As a matter of debate, I still maintain that saying "how are you" to a stranger is not rude.     However, if Age wants support instead of debate, I'll happily switch to matters of faking it in public and the least confronting ways of dealing with strangers.     

iVillage Member
Registered: 07-11-2006
Mon, 08-27-2012 - 10:23pm

I end up having to endlessly defend and explain my background.

That has not been something I have witnessed on that board. Anyone is free to explain and/or defend but it is not something that "has to be done". 0.02 But I agree that debate board is not a good place to assume support. You must ask for it. There are several breastfeeding support boards on iVillage.

I still maintain that saying "how are you" to a stranger is not rude.

Which is fine. It is your opinion. My opinion is that it can be rude, but it is not always rude. Similarly, not responding to "how are you" can be rude, but it is not always rude.

I think it is reasonable in any debate on iVillage to expect not to be accused of needing therapy, or being autistic, narcissistic, or any other mental illness. I am a little surprised that it is not against the TOS.

Imagine, if you will, that Poster A says something positive about the appearance of someone of the same sex, a movie star, let's say Ellen. Poster B says that the comment indicates that Poster A might be gay. Poster A, says no, I'm not. Poster B says, well you must be otherwise you wound't have said what you said. Poster C says, yeah, Poster B is right. Poster A must be gay, she just doesn't know it.

I seriously doubt that it would be OK. Apparently autism and narcissism are not protected classes the way homosexuality is on iVillage.

You say potato. I say potato.

iVillage Member
Registered: 12-17-2003
Tue, 08-28-2012 - 7:47am

I think it is reasonable in any debate on iVillage to expect not to be accused of needing therapy, or being autistic, narcissistic, or any other mental illness. I am a little surprised that it is not against the TOS.

ITA. Maybe you should write ivillage and explain this to them. I am thinking maybe it is against TOS because these comments are personal in nature and close to being a personal attack.

My other thought was, what if all that was true and age is being hounded about it?? Kind of reminds me of your other thread about stereotypes and what it can lead to. It's more of, "it must be you and your mental illness" with very little regard to how this person must feel.

iVillage Member
Registered: 12-17-2003
Tue, 08-28-2012 - 8:07am

I think it's important to react in a manner in which we feel comfortable. If someone feels comfortable putting a rude person in their place,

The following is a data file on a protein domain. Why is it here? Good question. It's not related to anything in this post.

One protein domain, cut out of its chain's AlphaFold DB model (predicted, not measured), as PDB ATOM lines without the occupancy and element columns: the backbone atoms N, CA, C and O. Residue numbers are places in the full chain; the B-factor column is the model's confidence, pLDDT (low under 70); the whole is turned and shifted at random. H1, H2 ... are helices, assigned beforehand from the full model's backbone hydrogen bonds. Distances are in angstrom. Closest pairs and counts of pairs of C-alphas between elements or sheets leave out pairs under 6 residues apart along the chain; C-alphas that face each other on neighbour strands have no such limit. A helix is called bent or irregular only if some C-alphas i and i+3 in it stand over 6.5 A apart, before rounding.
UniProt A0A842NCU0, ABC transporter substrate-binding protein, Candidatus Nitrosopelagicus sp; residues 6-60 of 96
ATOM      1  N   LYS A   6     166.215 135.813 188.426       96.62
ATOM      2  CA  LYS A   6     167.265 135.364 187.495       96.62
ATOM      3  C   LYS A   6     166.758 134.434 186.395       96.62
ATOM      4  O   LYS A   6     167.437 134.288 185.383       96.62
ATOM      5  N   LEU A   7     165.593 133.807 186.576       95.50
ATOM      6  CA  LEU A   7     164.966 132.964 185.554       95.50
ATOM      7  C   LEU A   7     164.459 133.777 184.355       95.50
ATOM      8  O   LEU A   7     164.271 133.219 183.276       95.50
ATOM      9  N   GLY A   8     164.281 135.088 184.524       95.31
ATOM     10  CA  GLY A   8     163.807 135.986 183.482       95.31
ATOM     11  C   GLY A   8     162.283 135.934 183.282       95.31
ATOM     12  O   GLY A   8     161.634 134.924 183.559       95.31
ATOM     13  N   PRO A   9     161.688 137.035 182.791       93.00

Now we are right back to what constitutes being rude and what is socially acceptable. If I took your logic at face value, then it would be ok for some to harass a person with autism or maybe even a slow elderly person if that is what makes them feel comfortable. How many times I've I heard people honking and screaming at an elderly driver .... jeepers, it's happened to me. Or, how about if I yell at the down syndrome child having a tantrum because they are in my way  ... or even a healthy child for that matter.

IMO, before reacting to what we perceive as being rude, one should stop and consider any number of reasons another may not be responding to them. And I think Age makes a good point. When there's an obvious disability, most people would describe the intrusion as being rude. When it's something not so obvious, such as a mental illness, people think the one with mental illness is the one being rude and should fix themselves.

I am more for tolerance of others.

As a matter of debate, I still maintain that saying "how are you" to a stranger is not rude.

And you have a right to that opinion. I don't think keeping to oneself is rude either. I guess true, the way I see this, is there wouldn't be a problem if the stranger just said hello and let what be, be. The problem arises when the stranger chooses to comment further, which is, really rude IMO.  Again, one simply does not know what is going on in someone else's head.

lol .... I seriously cannot imagine saying hello to a stranger, the stranger doesn't respond so, I call them a rude B? I just can't imagine behaving that way. And I believe this is what Age said, no? It's not the hello that bothers her so much. It's when people take that as an invitation to intrude further.

iVillage Member
Registered: 12-17-2003
Tue, 08-28-2012 - 8:18am

That being said, I don't write on the Breastfeeding Debate board anymore because it ends up in much the same way for me. I end up having to endlessly defend and explain my background.

I had the same experience with that debate board. I haven't posted there since 2003. I do agree, a support board might be the right place, however, a person should be able to debate their views without having to endlessly defend and explain their background.

iVillage Member
Registered: 07-11-2006
Tue, 08-28-2012 - 4:30pm

If you have any interest, you could lurk there and see if it is like it was in 2003. I wasn't clued into iVillage back then.